Weber | carburettors

Weber | carburettors

1922 | today


Descendant of a family of Swiss mechanical craftsmen who had moved to Turin, Edoardo Weber (1889 - 1945) had been employed as a worker at FIAT, later becoming an engine and car tester. In 1913 he had moved to Bologna as workshop manager of the local branch, then in 1918 to Ferrara with the same task. Returning to Bologna in 1922, he had founded, in partnership with engineer Giulio Lancellotti and the Donini brothers, the Fabbrica Italiana Carburatori Weber (Weber's Italian Carburettors Factory), which experienced many problems in the first decades of its life, so much so that Weber was forced to take over ownership of the company himself. This was in spite of the quality of its products, such as the Econo-Super-Alimentatore, the progenitor of a long series of carburettors adopted by FIAT, Maserati, Ferrari, Alfa Romeo, even for competition models. In the 1930s, countless victories and the achievement of World Speed Records for vehicles with Weber carburettors had brought the company international notoriety. In 1940 a new factory had been opened in Via Timavo with around 400 workers.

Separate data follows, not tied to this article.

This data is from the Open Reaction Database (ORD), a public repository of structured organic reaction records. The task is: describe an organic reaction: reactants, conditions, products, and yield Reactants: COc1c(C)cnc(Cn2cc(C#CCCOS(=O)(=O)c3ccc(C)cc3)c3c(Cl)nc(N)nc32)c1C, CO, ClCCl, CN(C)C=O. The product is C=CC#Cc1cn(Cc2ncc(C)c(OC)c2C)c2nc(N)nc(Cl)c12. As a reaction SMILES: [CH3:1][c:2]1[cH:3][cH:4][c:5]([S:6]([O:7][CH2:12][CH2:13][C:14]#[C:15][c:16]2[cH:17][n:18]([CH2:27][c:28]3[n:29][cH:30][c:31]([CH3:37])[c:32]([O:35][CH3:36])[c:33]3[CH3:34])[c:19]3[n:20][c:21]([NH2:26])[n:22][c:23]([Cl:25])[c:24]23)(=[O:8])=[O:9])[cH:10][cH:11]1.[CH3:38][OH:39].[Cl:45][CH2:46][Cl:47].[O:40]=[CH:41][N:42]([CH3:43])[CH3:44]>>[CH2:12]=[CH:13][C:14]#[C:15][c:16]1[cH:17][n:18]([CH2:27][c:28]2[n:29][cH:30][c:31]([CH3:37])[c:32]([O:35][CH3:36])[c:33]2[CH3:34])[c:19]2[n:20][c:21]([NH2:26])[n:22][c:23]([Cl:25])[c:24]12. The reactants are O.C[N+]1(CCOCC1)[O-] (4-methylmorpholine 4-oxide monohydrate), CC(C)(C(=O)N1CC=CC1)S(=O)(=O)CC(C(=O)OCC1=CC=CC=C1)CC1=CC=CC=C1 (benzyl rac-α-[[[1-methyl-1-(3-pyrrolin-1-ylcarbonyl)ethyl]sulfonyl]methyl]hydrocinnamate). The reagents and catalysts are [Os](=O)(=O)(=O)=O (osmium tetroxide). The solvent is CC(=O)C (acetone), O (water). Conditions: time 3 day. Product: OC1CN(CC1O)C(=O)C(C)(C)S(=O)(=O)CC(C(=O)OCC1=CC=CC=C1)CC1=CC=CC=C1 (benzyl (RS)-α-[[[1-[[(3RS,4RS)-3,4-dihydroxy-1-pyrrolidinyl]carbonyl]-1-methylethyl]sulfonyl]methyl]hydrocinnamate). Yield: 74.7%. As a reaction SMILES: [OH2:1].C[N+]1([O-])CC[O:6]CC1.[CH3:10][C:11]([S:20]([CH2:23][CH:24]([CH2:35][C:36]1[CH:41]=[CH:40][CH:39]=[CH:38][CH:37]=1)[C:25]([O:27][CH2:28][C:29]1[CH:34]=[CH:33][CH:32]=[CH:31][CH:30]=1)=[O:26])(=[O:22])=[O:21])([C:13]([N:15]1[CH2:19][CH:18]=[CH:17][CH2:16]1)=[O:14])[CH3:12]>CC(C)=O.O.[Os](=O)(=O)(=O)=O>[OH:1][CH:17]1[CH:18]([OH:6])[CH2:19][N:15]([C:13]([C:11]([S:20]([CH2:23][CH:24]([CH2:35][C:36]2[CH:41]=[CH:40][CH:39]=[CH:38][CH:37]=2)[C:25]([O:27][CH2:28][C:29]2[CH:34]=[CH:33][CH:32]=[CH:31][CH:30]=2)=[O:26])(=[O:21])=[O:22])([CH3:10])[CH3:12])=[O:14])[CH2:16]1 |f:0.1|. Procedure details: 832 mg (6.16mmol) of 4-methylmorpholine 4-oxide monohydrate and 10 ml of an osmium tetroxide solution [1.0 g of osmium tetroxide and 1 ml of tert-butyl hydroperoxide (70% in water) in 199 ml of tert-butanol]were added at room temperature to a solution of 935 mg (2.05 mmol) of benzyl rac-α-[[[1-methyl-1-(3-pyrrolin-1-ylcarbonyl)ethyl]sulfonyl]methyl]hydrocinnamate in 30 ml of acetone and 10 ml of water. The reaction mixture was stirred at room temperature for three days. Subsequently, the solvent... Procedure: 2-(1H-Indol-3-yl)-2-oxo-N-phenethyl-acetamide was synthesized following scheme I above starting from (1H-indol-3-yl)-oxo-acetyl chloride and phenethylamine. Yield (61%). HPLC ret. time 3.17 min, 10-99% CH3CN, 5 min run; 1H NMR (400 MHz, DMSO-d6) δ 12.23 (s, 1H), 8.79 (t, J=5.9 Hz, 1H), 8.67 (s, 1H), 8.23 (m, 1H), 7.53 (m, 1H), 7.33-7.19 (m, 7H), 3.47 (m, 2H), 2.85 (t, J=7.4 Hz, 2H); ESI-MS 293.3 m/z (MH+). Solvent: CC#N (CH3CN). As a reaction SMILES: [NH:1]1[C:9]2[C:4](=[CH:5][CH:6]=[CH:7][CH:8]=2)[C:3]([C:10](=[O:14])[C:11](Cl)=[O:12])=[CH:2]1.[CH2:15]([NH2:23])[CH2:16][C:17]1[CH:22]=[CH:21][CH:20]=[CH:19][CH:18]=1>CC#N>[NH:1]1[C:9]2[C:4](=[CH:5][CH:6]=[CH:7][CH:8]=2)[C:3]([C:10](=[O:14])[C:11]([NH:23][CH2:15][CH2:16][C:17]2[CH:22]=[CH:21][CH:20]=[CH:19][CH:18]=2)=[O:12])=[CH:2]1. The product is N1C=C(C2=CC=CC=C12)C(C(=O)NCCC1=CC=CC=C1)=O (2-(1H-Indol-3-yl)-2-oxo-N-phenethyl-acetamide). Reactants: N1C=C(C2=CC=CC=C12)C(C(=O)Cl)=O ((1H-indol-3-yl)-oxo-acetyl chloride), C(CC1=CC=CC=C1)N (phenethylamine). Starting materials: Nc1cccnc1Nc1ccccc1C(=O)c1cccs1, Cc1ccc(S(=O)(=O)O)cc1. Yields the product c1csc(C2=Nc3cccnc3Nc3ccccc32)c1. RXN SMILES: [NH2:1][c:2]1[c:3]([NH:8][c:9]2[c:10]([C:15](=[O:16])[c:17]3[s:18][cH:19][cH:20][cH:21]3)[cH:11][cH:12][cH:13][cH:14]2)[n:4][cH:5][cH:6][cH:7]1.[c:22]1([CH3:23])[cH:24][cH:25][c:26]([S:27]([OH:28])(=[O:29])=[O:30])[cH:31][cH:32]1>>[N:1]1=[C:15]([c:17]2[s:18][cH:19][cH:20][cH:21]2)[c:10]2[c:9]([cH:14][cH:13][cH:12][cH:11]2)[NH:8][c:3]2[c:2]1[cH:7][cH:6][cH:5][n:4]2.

The war years had seen the occupation of the factory and the decentralisation of production to Bazzano, linked to warfare commissions; finally, the tragic epilogue, after the liberation of Bologna, was the death of Edoardo Weber, in circumstances that have never been ascertained, on 17 May 1947. For the recovery of the company, fortunately saved from the bombing but in great difficulty due to the loss of its founder, FIAT had actively contributed, taking over as majority shareholder. From 1952 onwards, Weber had become an integral part of the group's component supply chain, merging into another subsidiary company, Magneti Marelli, in 1987.

Antonio Campigotto

Text taken from 'La Ruota e l'Incudine la memoria dell'Industria Meccanica Bolognese in Certosa', Minerva, 2016. Translated by Lorenzo Rocco, 2022.

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